"Large Reclining Nude" painting
Space and Proportion
You really wanted this painting to hang near the Blue Nude and that’s just exactly how Etta chose to put it. She put the Blue Nude on one wall and on the opposite wall; she put the Large Reclining Nude. Here we have a flattened figure, where the pain doesn’t really seem to have any articulation in terms of space. It looks like a flat color that’s just painted in the same lightness and darkness all the way through. And it almost looks like this nude is collaged or glued on the blue crisscrossed couch that she must be lying on, that’s all flattened out as well. So we have the flat nude, the flattened couch above her, we see a chair, actually a chair with her curly back, bouquet of flowers sitting on the seat of the chair. And even that is all flattened out together with a white tile wall, green lines in between the tile.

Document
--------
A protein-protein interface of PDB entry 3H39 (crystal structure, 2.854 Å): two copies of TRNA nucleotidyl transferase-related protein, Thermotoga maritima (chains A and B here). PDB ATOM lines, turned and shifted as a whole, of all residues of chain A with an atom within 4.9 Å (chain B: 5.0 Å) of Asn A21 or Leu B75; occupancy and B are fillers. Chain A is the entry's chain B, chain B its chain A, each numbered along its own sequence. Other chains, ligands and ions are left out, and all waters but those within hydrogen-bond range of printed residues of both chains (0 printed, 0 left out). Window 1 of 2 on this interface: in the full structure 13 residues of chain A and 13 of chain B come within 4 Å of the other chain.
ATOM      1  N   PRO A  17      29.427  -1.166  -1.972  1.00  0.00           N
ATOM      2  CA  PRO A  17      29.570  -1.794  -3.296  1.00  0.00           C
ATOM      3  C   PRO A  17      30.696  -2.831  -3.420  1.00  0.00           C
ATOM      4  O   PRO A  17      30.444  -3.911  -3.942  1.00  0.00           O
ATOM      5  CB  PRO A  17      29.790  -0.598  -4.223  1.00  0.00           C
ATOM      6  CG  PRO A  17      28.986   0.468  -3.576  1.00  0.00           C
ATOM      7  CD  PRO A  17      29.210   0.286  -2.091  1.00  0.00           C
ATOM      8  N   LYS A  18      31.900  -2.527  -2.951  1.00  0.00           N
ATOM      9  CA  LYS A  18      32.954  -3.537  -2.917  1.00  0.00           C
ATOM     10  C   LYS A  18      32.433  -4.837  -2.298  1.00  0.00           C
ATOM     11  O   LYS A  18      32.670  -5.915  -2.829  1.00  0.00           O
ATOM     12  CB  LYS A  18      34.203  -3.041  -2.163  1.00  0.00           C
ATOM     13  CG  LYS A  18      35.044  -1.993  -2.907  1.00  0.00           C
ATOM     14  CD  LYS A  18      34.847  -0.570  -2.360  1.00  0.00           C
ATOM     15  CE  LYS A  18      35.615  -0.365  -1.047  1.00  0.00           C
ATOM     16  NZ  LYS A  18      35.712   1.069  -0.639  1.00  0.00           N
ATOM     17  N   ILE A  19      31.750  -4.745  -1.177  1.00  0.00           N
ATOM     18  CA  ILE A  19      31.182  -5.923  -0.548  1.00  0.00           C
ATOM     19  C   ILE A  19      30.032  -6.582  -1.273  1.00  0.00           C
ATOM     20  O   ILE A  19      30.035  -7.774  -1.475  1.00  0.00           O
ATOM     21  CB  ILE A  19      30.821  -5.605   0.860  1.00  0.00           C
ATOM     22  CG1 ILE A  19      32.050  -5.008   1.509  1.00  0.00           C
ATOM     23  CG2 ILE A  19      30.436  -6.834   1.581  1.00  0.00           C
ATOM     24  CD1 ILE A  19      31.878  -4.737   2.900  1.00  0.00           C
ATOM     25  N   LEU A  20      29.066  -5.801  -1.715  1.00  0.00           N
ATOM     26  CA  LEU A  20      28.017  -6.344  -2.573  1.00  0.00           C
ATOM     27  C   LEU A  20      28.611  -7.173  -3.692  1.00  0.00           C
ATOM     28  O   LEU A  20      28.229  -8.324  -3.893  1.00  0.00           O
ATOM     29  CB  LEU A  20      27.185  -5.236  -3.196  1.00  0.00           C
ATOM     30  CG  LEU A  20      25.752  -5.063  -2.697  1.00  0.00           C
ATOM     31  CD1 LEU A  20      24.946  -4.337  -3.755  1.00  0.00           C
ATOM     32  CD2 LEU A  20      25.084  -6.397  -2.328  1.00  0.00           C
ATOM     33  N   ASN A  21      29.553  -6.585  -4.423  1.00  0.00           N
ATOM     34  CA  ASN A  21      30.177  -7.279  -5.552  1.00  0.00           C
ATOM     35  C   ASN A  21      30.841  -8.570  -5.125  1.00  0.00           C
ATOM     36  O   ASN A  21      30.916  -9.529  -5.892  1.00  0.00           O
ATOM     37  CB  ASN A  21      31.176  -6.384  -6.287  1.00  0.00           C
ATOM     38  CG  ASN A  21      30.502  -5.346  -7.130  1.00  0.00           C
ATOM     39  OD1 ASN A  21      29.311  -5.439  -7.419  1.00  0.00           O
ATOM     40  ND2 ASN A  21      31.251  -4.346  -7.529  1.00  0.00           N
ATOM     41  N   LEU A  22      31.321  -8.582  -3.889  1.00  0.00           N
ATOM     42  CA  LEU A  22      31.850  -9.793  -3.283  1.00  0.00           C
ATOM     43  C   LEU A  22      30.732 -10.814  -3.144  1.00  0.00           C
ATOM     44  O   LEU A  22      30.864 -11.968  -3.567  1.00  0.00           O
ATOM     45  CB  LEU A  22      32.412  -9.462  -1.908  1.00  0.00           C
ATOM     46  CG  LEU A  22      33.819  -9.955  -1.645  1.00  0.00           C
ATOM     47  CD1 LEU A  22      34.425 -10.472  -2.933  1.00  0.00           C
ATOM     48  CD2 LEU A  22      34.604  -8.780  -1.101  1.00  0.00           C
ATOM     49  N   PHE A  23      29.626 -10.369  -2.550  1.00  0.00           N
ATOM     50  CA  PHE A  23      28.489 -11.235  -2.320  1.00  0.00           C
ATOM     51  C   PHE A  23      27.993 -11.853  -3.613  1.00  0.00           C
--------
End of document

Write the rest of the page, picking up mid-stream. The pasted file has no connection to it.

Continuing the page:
So we see a kind of progression of flattened surfaces, but when you see it all together, you kind of read in the volume of her figure, and she doesn’t really. She looks flat, but you know she’s not; she’s actually the only thing along with the flower I think above her that carries some volume. Matisse sets up this wonderful linear balance, she just inhabits that space so perfectly and when she gets a little, you know too big, then Matisse just cuts off, cuts off the hand, cuts off leg and the other foot and the knee. So she has to fit within that tight space which makes us feel like she is very much compressed there and almost like a spring. You could imagine her just kind of bursting out of that space. Matisse is often interested in suggesting a kind of tension and there is a tension in the way that her body is stretched out.
The other thing that’s so small of course is her head, her head just looks miniature and as we look at the progressive photograph, she at one period had a much bigger head and Matisse just kept reducing it and reducing it. And just getting to the essence of what he wanted. This Reclining Nude is much different than the reclining nudes of 1907, but yet, it’s been totally transformed by a new way of looking.Back to parent stop